Cumbers, 36, was a freelance journalist and cameraman working for the BBC, the BBC said in a statement.
Frank Gardner, 42, is the BBC’s security correspondent and a leading expert on AL-Qaeda, the statement said.
My thoughts are with the families of Simon Cumbers and Frank Gardner tonight. lets hope Frank makes it home safely.
Suwaidi is a notorious zone of the capital and to be filming there seems reckless beyond the call of duty.
(For your info)
This is just getting worse and worse – check out the reporters sans frontieres website and also the Rory Peck Trust w http://www.rorypecktrust.org w .
Journalists are now being deliberately targeted. This is new. It raises a whole series of issues for those safely in London who make decisions and for those sent on assignment. I don’t think if it’s that dangerous that any journalist, no matter how willing (and remember they have career and peer pressures to outperform the news ‘opposition’) should be there. Especially as how many people/viewers/readers out there are really and truly interested (and to what extent?) in what they are risking their lives to bring us?
Here’s a related article from todays mediaguardian:
A job worth dying for? Of course it is
Sunday June 13, 2004
Sometimes the deaths are random, accidents in waiting just happening, unfriendly fire. The fact that a journalist dies is just one of those things. But sometimes there’s no such happenstance. Sometimes, as last week in Riyadh, the killing is deliberate, the reporters and cameramen seem specific targets.
Because poor Simon Cumbers worked for the BBC and because Frank Gardner, still fighting for life in hospital, was the corporation’s high-profile security correspondent, the jolting news of what was done to them in Suweidi suburb goes around the world. But it is, in truth, only one more entry in a stretching catalogue of murderous attacks.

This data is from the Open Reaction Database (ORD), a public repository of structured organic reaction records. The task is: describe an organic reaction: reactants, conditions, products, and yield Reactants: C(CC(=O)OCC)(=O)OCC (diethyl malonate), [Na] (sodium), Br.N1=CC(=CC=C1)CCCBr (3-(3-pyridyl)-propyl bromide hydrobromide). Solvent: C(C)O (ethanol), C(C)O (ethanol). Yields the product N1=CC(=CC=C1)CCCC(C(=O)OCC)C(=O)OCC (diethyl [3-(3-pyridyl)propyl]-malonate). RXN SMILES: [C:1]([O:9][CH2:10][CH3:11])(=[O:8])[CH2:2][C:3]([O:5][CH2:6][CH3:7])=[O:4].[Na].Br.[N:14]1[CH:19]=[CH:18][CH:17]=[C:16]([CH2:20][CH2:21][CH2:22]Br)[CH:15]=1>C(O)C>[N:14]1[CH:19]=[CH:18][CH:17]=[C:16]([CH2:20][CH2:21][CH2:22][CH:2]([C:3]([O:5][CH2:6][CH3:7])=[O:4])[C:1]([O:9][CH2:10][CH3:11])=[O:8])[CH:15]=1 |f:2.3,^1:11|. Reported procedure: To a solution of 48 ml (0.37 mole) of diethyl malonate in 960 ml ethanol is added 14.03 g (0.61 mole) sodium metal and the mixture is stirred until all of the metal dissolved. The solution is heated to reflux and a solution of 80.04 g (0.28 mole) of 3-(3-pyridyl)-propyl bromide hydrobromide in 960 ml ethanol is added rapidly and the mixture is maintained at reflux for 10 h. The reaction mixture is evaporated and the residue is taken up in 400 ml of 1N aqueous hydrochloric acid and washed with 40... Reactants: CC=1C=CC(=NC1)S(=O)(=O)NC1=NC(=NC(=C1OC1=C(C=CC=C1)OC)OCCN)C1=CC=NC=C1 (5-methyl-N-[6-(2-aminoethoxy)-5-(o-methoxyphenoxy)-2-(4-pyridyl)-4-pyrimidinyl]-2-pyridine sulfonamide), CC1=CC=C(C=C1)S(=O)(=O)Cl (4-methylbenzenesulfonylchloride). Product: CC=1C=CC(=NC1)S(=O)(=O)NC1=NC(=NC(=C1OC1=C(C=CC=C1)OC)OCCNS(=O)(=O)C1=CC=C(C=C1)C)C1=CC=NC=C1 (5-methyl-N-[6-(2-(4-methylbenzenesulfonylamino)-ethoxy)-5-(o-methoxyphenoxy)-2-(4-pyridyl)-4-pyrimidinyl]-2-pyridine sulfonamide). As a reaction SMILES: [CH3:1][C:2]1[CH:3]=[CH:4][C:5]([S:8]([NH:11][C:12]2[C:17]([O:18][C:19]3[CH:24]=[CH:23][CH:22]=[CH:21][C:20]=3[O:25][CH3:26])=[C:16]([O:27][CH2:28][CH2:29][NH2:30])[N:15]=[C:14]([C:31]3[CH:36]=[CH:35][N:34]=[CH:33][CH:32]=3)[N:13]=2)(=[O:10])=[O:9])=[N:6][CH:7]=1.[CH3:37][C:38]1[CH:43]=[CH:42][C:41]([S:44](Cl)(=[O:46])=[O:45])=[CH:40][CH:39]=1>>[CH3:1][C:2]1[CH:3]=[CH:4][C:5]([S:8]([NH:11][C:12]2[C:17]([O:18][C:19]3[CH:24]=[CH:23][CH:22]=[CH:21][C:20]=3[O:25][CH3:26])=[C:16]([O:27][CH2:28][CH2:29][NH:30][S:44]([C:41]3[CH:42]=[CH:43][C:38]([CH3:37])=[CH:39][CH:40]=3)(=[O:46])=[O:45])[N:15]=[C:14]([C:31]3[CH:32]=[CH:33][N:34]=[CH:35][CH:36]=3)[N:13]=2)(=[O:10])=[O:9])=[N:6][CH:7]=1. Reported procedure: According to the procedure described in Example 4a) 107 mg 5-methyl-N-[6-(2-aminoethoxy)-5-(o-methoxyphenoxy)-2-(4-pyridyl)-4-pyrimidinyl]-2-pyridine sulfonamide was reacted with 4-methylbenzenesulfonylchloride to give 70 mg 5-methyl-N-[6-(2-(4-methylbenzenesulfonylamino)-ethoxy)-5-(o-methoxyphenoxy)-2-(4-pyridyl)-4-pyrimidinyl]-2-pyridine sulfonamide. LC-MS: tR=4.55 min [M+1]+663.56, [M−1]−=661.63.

Take the latest International Press Institute figures. Last year was the worst for journalists’ safety since Bosnia and Sierra Leone brought a brief ballooning of mayhem. Sixty-four journalists and media workers died in the cause of duty. Thirty-four have died in Iraq since that war began. Yet Baghdad isn’t by any means the whole story. Try nine more dead in Colombia and seven more in the Philippines. The blood flows in other hot spots with dismaying regularity.
Rodney Pinder is director of the new (and dynamic) International News Safety Institute, an organisation formed because of the challenge. ‘The old rules that used to govern conflict, where reporters were largely accepted as impartial observers, have gone by the board,’ he says.
Forget conflicts we remember, such as Northern Ireland, in which journalist casualties came mercifully few and far between. There were 22 deaths world-wide in January and February alone, a terrible start to an increasingly terrible year. Look at the INSI website record of attacks and kidnappings for last month, shooting piled on shooting almost day by day. Iraq is much, but by no means the whole, of it.